Tuesday, August 15, 2006
I’ve finally done it; I’ve finally read the book that my friend Emily has been recommending to me for years: Evelyn Waugh’s Brideshead Revisited. I do believe this is Emily’s favourite novel. (If not her favourite, it definitely ranks in the top 10, I’d say.) Strangely enough, I had absolutely no idea what this book was about before I finally opened its pages last Saturday on the Greyhound back from Kenora. I was surprised by the smoothness with which story unfolded, but quickly came to remember that I, in fact, enjoyed Waugh. I have read a few of his books in the past (A Handful of Dust, Scoop, Vile Bodies) and have more on my shelf for this very reason. How quickly I forget. It’s kind of like hanging out with an old friend who I haven’t seen in a while and being slowly reminded of why I cherish that particular friendship.
So, good old Evvie definitely likes to include a moral component to all his stories, and Brideshead is no exception. If there’s one quote that sums up the story, I’d say it’s Julia’s lament to Charles in the third and final book: “Sometimes … I feel the past and the future pressing so hard on either side that there’s no room for the present at all.” The novel gives a really interesting depiction of Catholic (/Christian/Religious) guilt—regret over past actions and fear of any marks left on the soul while the threat of WWII hangs ominously over Europe. In one memorable scene, Julia has a guilt-induced breakdown based on the sins that she has committed that begins with a torrent of jumbled thoughts and images and ends with her slashing her lover Charles across the face with a homemade switch. (Is it fair to call it guilt? Or is it simply inexpressible/misplaced love of—and loyalty to--something greater than all that is in the world?)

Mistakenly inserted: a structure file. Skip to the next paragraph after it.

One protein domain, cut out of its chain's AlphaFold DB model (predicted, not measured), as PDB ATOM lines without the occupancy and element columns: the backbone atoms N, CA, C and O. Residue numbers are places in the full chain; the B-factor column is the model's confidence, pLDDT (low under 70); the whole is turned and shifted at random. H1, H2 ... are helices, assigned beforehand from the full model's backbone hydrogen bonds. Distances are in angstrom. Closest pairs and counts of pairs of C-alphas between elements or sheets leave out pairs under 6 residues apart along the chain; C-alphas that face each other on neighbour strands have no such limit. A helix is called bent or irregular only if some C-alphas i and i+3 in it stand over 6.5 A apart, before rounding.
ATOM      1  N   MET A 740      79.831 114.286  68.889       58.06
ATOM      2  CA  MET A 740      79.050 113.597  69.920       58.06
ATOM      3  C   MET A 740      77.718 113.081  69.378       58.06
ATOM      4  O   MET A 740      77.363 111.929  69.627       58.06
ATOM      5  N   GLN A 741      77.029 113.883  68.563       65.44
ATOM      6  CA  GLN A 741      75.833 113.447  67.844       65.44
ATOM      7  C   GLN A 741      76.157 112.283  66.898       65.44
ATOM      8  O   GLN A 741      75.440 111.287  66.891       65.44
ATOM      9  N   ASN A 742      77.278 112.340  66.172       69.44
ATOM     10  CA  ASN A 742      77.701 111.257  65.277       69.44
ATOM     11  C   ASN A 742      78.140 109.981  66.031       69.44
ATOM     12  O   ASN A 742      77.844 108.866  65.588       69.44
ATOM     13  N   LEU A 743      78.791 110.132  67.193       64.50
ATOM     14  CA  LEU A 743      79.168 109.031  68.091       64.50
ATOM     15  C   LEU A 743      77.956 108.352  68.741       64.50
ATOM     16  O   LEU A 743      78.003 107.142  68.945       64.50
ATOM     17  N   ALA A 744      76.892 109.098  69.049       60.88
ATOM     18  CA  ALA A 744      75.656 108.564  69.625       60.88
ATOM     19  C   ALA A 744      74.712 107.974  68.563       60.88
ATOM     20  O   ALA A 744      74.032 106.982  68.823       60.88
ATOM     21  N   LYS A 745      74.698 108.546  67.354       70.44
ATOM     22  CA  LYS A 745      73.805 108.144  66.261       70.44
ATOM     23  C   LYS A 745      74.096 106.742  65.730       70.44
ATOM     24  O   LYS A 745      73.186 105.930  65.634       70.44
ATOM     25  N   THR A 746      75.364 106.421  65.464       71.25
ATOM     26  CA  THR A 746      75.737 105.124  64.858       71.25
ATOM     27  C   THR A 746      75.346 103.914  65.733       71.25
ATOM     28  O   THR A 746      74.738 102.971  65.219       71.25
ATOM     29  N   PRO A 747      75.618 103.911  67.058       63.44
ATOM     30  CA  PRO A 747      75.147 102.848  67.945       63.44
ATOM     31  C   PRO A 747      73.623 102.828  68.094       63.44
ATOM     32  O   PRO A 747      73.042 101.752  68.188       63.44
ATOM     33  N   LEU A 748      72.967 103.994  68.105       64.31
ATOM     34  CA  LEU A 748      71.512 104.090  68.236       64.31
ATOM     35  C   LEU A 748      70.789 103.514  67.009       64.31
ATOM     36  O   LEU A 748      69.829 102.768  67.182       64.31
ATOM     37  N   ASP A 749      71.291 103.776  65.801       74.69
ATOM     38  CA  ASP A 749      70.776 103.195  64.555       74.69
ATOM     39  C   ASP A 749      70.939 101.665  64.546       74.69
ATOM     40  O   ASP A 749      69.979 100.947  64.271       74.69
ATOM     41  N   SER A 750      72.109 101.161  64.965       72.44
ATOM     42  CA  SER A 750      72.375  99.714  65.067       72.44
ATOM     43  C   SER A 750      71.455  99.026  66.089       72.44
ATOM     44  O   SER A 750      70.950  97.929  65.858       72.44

I also have to scratch down some notes about Sebastian, who is—by far—one of the most memorable literary characters I’ve come across in a while. Charismatic, fun-loving, eccentric Sebastian, who brings a giant teddy bear named Alouicious with him to Oxford and treats the bear as a person. Blessed with a wonderful personality and cursed with alcoholism, Sebastian is the character who one can’t help but love—and probably the most human of all Waugh’s creations.
There are a lot of similarities between A Handful of Dust and Brideshead Revisited that would be fun to explore. Since I’m sitting at the picnic table on the porch of our rented cottage on Lake Missassogagon, I don’t exactly have ready access to my book collection, but I’m quite certain that Dust, too, begins in a modern setting and then moves back to earlier days in the protagonist’s history. Dust also involves a journey to South America (Waugh must have been a traveler, a worldly man?) and contains a bit of Catholicism and a lot of adultery. Scoop is set in a fictional country, but I can’t remember if it’s intended to be South American or African, and/or if that matters….? All have reference to war—proof that Waugh was profoundly (and understandable?) influenced by the big moments in history through which he lived?